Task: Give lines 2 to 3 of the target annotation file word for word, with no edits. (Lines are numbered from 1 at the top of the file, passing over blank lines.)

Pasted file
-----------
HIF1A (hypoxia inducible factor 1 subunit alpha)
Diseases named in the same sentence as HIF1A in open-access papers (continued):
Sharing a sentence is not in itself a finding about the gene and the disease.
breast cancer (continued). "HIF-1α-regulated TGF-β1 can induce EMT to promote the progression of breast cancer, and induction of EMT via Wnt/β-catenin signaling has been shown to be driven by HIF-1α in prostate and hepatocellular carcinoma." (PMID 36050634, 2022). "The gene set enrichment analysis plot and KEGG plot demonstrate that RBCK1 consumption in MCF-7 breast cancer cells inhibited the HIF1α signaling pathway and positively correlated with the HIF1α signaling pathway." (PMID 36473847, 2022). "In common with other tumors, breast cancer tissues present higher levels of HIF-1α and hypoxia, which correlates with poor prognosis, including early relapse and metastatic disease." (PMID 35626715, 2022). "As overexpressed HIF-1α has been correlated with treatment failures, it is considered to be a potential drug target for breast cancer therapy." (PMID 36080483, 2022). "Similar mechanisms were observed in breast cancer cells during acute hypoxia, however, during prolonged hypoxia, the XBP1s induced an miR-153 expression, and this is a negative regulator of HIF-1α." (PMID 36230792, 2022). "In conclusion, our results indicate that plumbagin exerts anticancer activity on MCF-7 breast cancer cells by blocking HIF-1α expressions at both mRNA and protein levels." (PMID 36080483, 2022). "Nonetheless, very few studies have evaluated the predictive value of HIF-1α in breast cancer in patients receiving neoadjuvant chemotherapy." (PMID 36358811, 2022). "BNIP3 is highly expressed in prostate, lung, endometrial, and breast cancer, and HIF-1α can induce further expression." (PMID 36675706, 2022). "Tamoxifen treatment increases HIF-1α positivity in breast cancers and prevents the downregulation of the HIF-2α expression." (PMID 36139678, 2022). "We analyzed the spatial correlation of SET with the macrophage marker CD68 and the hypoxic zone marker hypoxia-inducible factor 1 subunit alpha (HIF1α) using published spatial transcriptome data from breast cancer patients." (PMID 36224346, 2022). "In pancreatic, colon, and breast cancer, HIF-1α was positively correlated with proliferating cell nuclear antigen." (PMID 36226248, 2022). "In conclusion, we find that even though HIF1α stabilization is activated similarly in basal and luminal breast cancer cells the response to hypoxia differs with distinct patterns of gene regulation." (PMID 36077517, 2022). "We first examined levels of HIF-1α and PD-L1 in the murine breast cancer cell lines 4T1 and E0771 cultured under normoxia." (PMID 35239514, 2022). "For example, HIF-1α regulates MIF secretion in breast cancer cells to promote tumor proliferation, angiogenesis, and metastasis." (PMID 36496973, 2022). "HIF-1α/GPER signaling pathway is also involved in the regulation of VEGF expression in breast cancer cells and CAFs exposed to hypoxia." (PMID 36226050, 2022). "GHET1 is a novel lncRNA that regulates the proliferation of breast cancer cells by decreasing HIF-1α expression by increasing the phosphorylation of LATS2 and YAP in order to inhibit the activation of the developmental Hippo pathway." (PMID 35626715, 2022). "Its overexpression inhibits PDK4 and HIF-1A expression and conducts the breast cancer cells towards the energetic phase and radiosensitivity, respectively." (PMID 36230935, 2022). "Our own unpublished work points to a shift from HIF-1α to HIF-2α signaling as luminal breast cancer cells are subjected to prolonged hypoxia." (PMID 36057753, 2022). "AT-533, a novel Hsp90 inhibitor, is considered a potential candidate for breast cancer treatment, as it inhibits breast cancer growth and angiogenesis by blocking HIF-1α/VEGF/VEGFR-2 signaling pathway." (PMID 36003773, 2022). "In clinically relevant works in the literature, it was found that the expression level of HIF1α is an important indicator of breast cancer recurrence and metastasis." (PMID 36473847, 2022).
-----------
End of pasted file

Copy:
Diseases named in the same sentence as HIF1A in open-access papers (continued):
Sharing a sentence is not in itself a finding about the gene and the disease.